This week I got to try Modibodi period panties, and boy it was an experience.

I have birth control-free periods so let’s just say they can feel a little bit like someone has punched me in the belly for a day or so, and for that day I have a flow like the inside of a melted camembert.

I’d apologise to any male readers, but women need to stop sparing men’s feelings when we talk about periods – deal with it fellas, you’d be childless if it weren’t for us.

Anyway, Modibodi’s period panties are pretty much like a stylish nappy, into which you can bleed freely for a whole day. Yep, no pads, no tampons – and if you’re anything like me, you’re spared the constant fear of dying from toxic shock syndrome. I’d pay the $38 just for that peace of mind, tbh.

The gusset and back of the panties is made from a high-absorbency material, designed to soak up what mother nature gave ya, with no mess and no fuss.

I tried the high absorbency, high waist seam-free panties, as I was most interested in trying them on my heavy day – yep, melted camembert day. I hate spending my heavy day checking I haven’t overflowed into my Zara culottes or having to buy extra pads from a convenience store that’s inflated the price by 60% because I’ve left home without enough to see me through.

I won’t lie – the first couple of hours felt WEIRD. The panties themselves were super comfy, and the high waist style sort of smoothed me out and gave my ovaries a little hug, but the actual padding seemed to feel full much sooner than I thought. In all honesty it felt like I was wearing a pad that needed changing.

But as they day went on, it seemed to er, soak in, if that makes sense – I soon forgot I was on my heavy day, and enjoyed the freedom of not having to take a pad to the bathroom with me every time. I flounced around without the fear of unknowingly sporting a big blood stain on my bum, and toxic shock syndrome didn’t cross my mind once!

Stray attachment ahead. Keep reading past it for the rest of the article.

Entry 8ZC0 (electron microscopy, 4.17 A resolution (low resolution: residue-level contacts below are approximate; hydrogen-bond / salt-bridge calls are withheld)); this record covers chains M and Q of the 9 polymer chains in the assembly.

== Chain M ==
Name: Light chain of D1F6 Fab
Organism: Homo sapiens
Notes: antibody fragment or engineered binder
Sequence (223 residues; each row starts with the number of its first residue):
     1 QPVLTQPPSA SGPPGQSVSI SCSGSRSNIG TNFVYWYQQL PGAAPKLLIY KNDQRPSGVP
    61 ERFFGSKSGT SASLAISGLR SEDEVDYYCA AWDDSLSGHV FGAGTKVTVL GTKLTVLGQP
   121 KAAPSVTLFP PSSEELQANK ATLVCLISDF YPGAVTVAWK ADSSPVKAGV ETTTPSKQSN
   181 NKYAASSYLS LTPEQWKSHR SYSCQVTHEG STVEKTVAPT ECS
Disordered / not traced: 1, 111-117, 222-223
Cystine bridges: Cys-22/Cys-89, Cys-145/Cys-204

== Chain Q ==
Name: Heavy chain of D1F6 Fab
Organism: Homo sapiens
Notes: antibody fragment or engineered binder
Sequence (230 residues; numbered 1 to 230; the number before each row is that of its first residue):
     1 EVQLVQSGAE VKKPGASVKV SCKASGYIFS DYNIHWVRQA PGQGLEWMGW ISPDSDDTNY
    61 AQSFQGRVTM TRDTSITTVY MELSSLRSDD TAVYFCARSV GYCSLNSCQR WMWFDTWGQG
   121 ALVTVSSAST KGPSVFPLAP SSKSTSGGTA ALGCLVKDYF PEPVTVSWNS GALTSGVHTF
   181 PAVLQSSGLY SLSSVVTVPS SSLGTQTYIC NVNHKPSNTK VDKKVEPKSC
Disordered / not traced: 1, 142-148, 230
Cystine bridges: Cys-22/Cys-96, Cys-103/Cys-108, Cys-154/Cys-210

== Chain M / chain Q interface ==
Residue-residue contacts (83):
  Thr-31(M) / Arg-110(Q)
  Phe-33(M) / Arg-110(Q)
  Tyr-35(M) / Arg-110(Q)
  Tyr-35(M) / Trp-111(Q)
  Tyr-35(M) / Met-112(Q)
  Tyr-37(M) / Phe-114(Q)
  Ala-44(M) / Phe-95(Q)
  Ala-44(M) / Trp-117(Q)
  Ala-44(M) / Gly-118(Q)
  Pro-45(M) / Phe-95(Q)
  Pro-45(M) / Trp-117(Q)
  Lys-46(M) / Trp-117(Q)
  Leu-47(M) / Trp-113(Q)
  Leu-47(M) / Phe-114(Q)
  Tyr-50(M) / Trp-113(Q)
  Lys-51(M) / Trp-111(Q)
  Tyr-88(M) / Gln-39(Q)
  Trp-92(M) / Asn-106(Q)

Oh, and if you’re wondering how to wash your Modibodi period panties, rinse them in cold water until the water runs clear (I’m guessing this prevents the lining of your uterus spattering itself all over the inside of your washing machine) and then toss them in the machine sans fabric conditioner. Apparently it buggers up the absorbent fibres.

So, me and my uterus are sold, but how do Modibodi fare financially? At The Broke Generation, our motto is #NiftyNotThrifty – and cutting out the price of spensy pads and tampons in favour of care-free, day-long, free bleeding sounds pretty nifty to us!

One pair of the high absorbency/overnight high waist panties that I tried is $38.00, whereas the light-moderate absorbency bikini briefs are just $26.50.

I think to cover me for a full period I’d need 1-2 pairs of higher absorbency, and 2-3 pairs of lower absorbency. That said, if you’re on The Pill or other birth control, or just have a naturally lighter flow, you might need even less than that. Modibodi offers bundles of 5-7 pairs, starting at $110 and going up to $203, so your initial investment is more than a box of tampons, but certainly not a scary amount.

Assuming the average Australian woman spends up to $10 per period on pads and tampons – not forgetting the times you’ve given your last one to a girlfriend, left your bag at home or had to grab some from a service station when an unexpected bleed pops up – at 13 periods per year we’re looking at up to an annual $130 spend on bleeding.

That means around 4-5 pairs of Modibodi period panties will pay for themselves in one year or less – AND you’re helping to save the planet by using less or no tampons or pads. Winning!

Browse the Modibodi range here. Pictured are the Seamfree Full Brief in Heavy/Overnight Absorbency, Black, Size Large.  (I went for large so they were super comfy and didn’t make me look like a sausage. I’m a pear-shaped size 12 with a small waist and big bum and thighs. Would recommend sizing up if you too have unruly thick thighs!)

This product was gifted by Modibodi Australia, but all camembert-style bleeding and thigh cellulite my own.